Florida is the vacation destination for escaping cold-weather dwellers. But is it possible for Florida to experience snow? As a state known for its warm weather and sunny beaches, it might seem unlikely that Florida would ever see snowfall. Surprisingly, there have been a few instances where it has snowed in Florida!
Prepare yourself for amazement as we discuss the biggest blizzard to ever hit Florida.
Weather Patterns In Florida
Florida is known for its bright sun and fairly consistent t-shirt climate. In fact, it’s frequently referred to as the “Sunshine State.”
Located in the southeastern United States, Florida has a humid subtropical climate in the north and central parts. South Florida has a tropical climate. This means the state generally experiences hot and humid summers, with temperatures averaging in the mid-80s during the year’s hottest months. Conversely, winter temperatures are usually mild, with average highs in the low 70s.
Summers in Florida are long, lasting from May to October, and are typically hot and humid. Winters, however, are shorter, lasting from December to February, and are generally dry.
July is the hottest month in Florida, with an average temperature of 82 degrees Fahrenheit, while January is the coldest month, with an average temperature of 61 degrees Fahrenheit.
The earliest recorded snow or sleet in Florida took place in 1774 in the far northern part of the state. The latest snow recorded was on January 16, 2022, when a winter storm brought snow flurries to Crestview and other parts of northern Florida.
Over the past 136 years, there have been 80 instances of trace amounts of snow in parts of Florida. While these events are relatively rare, they serve as a reminder that Florida is not entirely immune to wintry weather.
Did you know that Florida has experienced some extreme temperatures throughout its history? The highest temperature ever recorded in the state was 108 degrees Fahrenheit, which occurred on June 29, 1931, in Monticello.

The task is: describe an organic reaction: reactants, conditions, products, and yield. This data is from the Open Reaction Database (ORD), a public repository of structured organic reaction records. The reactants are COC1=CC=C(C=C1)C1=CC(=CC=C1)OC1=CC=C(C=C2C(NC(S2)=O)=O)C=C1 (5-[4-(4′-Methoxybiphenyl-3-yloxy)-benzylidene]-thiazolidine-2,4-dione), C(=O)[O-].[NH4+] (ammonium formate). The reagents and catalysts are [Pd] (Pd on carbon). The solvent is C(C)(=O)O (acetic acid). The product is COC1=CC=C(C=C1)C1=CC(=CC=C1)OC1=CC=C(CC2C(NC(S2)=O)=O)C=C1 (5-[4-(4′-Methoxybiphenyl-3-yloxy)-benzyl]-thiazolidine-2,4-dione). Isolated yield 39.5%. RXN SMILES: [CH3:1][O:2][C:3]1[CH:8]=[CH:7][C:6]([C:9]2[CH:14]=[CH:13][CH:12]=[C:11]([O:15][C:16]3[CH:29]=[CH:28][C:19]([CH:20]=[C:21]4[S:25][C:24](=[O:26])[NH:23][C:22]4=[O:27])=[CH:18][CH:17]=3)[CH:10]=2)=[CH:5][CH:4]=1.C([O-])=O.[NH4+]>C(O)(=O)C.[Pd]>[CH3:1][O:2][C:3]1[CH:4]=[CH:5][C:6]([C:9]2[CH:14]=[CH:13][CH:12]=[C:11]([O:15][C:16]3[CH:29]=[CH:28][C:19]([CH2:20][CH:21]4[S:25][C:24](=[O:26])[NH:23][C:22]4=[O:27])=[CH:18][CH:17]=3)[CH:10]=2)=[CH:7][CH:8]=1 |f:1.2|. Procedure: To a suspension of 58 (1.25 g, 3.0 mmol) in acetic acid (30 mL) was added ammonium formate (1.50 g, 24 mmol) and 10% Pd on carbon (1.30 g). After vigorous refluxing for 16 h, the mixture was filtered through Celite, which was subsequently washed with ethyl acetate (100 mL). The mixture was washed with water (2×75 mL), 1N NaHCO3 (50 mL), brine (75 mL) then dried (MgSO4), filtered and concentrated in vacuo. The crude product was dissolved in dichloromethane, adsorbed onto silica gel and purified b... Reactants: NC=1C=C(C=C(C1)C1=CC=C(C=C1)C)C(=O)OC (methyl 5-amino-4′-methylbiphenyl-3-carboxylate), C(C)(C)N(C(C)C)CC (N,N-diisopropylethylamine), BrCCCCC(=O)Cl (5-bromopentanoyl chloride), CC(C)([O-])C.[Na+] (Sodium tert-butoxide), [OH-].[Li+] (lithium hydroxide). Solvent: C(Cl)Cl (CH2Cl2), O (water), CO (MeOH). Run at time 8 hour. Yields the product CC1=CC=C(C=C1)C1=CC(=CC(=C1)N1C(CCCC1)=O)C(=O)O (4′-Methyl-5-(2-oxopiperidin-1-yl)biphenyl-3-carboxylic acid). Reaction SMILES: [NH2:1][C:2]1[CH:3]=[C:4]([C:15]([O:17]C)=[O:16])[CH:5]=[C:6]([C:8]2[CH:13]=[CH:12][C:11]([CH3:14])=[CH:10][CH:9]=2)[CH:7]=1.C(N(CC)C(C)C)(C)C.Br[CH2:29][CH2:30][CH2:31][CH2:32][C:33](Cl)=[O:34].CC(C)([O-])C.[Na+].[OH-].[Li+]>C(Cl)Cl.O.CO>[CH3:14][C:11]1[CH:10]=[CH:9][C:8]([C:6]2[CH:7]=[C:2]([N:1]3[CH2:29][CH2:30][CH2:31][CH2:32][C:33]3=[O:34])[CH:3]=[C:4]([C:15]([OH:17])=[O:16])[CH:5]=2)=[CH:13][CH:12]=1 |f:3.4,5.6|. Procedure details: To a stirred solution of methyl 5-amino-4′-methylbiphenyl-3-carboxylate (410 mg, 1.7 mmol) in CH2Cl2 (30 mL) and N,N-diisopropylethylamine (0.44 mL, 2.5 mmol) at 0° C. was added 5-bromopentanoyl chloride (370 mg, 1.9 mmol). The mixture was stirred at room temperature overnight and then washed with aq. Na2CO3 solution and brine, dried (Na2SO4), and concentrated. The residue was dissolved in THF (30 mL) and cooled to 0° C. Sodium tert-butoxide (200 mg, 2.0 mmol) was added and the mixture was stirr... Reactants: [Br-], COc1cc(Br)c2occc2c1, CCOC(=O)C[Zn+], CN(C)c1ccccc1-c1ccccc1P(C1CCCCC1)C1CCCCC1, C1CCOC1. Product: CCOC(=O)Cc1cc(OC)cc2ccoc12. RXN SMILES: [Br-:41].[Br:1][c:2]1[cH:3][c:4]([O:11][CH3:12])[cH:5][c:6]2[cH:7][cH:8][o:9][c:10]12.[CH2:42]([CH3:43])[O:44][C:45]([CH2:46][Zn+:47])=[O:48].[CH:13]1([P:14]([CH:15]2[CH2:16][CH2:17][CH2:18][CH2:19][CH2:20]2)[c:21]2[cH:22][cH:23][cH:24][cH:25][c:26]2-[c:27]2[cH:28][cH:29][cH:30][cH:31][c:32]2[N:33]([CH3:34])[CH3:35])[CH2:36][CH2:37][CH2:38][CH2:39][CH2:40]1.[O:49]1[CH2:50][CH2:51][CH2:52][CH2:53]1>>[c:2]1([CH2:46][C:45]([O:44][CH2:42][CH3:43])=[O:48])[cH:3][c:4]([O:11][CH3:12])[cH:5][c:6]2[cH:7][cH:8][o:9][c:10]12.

In contrast, the coldest temperature ever recorded was a frigid -2 degrees, which occurred on February 13, 1899, in Tallahassee.
Surprisingly, over the years, Florida has experienced a total of 12 major cold waves.
The Blizzard Of 1899 In Florida
The Great Blizzard of 1899 is also referred to as the Great Arctic Outbreak and the St. Valentine’s Day Blizzard. It was a historic winter storm that affected many states, including Florida.
On February 12, a storm brought snow flurries to some areas of the American South from New Orleans to Tampa. As the storm moved across the Florida peninsula, it intensified and progressed rapidly up the east coast. This was a historic event, as it was the first time snow was reported in Tampa.
During this blizzard, Florida experienced some of the coldest temperatures ever recorded in the state. On February 14, the low temperature in Miami dropped to 29°F, with a high of only 48°F. This was one of the lowest temperatures recorded here, with only two other instances where the temperature dropped lower.
Jacksonville had a record snowfall of 1.9 inches, which was a rare event for the region. Temperatures throughout the state were extremely cold, ranging from -2° F in Tallahassee to 0° F in De Funiak Springs. In fact, snow was reported as far south as Fort Myers.
A snowball fight erupted on the steps of the Florida State Capitol, a testament to this event’s unexpected nature.
Several records were broken in the US, including 51 hours of continuous snow in Washington, D.C.
Damages And Casualties
The weather was extremely cold, causing great suffering among the poorer classes and leading to several fatalities. The Weather Bureau reported that “many people were frozen to death” due to the severe cold.